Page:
Features

Laboratory capacity building and the open hardware movement

This article is part of the series:

Through my work in African laboratories I am regularly made aware of the challenging equipment shortages faced by research laboratories in many low/middle-income countries (LMICs). This extends far beyond the absence of “state-of-the-art” equipment and shiny, new models regularly produced by commercial companies. These shortages include the availability of what would normally be considered ubiquitous laboratory equipment – PCR machines, …

Features

Global Health Diagnostics: Workshop Summary

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On January 17th, 2018, participants from the UK, Europe, and India gathered in Edinburgh for “Investigating Diagnostic Devices in Global Health”, a workshop that also marked the launch of the ERC funded DiaDev project. Hosted by the DiaDev team, Alice Street, Ann Kelly, Nanda Kannuri and Eva Vernooij, the multi-disciplinary workshop …

Features

The Testing Revolution: Investigating Diagnostic Devices in Global Health

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Image by Alice Street in collaboration with Jennifer Littlejohn.

The origins of laboratory medicine are often traced to the establishment of a small clinical laboratory in Guy’s Hospital, London, in 1828. Here, in a small side-room, medical students used sterilisers, incubators and microscopes to identify bacteriological organisms in biological samples taken from the patients in the ward next door. In …

Web Roundups

Web Roundup: In the clouds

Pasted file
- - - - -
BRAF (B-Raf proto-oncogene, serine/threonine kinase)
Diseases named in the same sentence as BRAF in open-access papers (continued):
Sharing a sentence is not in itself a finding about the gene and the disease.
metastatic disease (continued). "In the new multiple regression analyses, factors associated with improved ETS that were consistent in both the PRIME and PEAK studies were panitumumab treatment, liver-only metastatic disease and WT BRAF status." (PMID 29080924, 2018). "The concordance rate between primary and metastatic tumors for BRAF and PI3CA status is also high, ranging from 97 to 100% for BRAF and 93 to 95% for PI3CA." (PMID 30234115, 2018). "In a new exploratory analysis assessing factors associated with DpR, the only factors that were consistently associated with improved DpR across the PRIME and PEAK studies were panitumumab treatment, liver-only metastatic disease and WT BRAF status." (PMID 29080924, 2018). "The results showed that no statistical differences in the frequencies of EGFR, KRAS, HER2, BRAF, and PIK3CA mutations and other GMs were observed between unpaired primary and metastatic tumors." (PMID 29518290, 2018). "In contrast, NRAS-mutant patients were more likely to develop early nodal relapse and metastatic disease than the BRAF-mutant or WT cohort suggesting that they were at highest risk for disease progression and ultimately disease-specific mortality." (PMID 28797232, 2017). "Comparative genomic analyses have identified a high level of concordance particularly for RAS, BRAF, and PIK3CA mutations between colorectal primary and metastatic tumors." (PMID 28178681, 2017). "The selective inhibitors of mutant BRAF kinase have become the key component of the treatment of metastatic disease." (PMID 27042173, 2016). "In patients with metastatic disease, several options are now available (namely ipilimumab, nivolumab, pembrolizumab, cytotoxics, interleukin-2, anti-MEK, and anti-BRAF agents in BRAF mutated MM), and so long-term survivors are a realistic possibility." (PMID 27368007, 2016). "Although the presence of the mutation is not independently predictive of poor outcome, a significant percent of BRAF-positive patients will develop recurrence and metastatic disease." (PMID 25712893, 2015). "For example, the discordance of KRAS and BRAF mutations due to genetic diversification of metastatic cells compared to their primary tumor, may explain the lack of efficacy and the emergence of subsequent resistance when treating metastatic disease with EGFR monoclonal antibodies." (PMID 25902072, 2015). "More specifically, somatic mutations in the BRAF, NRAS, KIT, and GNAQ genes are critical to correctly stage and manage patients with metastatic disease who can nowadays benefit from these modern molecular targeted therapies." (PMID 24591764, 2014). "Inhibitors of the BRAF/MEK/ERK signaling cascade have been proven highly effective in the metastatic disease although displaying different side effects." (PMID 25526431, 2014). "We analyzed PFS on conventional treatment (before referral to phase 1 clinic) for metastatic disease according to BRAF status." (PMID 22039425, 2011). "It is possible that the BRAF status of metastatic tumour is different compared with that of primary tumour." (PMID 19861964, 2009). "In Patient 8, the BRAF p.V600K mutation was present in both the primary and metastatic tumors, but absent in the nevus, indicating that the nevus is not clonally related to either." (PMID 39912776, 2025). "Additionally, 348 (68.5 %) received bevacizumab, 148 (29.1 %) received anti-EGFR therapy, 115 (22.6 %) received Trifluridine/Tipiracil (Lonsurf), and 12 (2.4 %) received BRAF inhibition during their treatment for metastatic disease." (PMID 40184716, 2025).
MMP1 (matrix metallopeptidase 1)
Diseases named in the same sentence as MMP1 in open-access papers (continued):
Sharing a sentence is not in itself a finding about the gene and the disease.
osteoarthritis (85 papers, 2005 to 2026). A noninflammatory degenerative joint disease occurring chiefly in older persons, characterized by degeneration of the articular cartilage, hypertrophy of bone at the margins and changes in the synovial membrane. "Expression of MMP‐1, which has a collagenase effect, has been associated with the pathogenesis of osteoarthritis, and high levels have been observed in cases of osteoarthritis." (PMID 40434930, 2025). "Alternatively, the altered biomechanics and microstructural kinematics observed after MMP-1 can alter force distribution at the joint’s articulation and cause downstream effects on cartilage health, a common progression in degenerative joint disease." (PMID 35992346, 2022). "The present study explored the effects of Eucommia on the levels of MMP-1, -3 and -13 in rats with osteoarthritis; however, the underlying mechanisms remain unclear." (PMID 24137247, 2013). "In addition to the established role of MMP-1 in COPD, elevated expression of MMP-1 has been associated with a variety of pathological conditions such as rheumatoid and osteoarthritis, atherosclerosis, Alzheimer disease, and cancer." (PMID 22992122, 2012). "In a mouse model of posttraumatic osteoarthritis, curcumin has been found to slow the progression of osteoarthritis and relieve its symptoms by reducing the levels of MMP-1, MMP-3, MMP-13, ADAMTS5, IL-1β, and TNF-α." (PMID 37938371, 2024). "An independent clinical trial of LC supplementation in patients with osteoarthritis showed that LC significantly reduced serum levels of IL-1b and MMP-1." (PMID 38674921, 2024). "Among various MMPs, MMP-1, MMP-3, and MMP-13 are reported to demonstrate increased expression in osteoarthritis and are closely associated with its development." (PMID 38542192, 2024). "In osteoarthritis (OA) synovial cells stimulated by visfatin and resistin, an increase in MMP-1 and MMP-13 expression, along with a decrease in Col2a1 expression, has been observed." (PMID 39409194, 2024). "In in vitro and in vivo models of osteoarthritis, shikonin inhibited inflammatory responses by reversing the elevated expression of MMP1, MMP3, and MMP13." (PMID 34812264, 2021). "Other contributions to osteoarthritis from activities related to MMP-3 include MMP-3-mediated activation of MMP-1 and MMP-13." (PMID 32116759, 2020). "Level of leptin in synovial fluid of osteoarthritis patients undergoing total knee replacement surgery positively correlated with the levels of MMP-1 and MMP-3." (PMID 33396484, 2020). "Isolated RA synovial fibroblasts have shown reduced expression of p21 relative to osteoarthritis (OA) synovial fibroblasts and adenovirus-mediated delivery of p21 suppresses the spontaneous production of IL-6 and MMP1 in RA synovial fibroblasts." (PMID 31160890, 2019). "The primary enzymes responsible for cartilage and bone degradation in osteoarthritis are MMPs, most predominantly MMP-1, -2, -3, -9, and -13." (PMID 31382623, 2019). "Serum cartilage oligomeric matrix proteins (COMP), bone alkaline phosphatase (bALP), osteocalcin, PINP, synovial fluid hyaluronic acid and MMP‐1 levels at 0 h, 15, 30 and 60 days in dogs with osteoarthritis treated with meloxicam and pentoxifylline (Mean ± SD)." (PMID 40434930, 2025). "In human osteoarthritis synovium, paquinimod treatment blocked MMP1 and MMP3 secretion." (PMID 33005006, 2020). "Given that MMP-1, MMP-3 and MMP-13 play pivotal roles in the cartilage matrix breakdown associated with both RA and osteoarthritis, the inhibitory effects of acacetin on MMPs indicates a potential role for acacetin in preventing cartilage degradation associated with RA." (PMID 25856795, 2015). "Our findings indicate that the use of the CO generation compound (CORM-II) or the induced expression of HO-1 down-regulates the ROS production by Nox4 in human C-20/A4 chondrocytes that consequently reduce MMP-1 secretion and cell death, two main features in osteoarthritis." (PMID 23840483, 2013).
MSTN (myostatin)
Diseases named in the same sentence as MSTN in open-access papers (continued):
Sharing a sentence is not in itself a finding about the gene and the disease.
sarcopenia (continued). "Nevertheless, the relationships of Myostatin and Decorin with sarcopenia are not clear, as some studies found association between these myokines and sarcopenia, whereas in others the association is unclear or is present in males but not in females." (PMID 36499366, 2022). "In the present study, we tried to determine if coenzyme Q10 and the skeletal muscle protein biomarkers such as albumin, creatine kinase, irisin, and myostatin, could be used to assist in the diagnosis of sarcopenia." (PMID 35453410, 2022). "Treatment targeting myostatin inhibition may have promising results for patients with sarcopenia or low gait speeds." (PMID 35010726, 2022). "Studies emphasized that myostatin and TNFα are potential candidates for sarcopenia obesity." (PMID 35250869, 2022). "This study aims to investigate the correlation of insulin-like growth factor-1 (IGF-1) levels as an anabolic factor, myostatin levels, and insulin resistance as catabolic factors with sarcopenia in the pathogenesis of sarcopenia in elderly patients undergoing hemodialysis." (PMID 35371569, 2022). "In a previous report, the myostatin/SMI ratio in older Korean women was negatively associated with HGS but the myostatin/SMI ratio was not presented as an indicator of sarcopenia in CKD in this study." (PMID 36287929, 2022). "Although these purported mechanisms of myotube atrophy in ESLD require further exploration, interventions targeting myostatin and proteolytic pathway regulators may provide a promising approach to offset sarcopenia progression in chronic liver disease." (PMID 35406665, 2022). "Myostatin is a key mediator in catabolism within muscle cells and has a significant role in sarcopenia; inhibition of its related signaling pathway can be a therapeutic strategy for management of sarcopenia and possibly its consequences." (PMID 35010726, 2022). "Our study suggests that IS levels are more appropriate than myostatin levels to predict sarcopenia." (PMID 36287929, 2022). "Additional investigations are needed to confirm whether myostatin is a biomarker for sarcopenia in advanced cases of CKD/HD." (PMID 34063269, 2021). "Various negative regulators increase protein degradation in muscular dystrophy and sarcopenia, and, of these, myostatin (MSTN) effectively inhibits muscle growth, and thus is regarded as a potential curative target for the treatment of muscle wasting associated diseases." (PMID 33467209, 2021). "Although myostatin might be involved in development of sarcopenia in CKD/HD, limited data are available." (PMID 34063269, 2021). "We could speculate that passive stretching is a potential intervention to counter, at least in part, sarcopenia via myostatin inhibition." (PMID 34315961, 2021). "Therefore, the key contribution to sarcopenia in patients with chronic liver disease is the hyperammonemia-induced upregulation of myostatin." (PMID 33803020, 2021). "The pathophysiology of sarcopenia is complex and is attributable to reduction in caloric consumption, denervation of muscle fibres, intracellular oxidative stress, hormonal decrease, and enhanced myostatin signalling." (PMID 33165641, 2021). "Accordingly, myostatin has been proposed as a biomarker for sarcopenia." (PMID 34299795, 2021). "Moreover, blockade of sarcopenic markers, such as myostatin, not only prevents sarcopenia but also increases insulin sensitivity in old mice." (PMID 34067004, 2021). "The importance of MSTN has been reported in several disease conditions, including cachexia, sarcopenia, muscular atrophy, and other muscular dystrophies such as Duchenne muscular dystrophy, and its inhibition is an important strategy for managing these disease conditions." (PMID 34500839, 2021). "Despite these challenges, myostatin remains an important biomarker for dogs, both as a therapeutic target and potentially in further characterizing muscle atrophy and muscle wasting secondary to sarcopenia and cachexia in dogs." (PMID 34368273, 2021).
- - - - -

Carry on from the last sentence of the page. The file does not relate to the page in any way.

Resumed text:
As I’m sure many of you saw, this month started with the successful launch of SpaceX’s Falcon Heavy, giving a boost (sorry) to privatized space travel, and providing us all with a few days of very strange photos. On that note, here is a Web Roundup about flight, flying objects, and clouds of all kinds.

Staying with the …

Features

Blue binders of white donors: sorting race out in South African IVF

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Miracle babies. The microscopic enchantments of embryos. The image of a woman holding that much-desired infant. In vitro fertilization, or IVF, is replete with awe-inducing imagery, often bordering on the near religious. Kylie, an embryologist I interviewed in Cape Town described the images of IVF as part of the inspiring stories that drew her into the field: “I watched a …

Features

Texting Like A State: mHealth and the first thousand days in South Africa

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What does making a new life look like from the perspective of a mobile phone?

For the phone of a woman using the public health care system in Cape Town, South Africa, in all likelihood involves a series of WhatsApp conversations with a partner, with friends and kin. The phone helps with “Googling” questions about health and childcare, maybe about …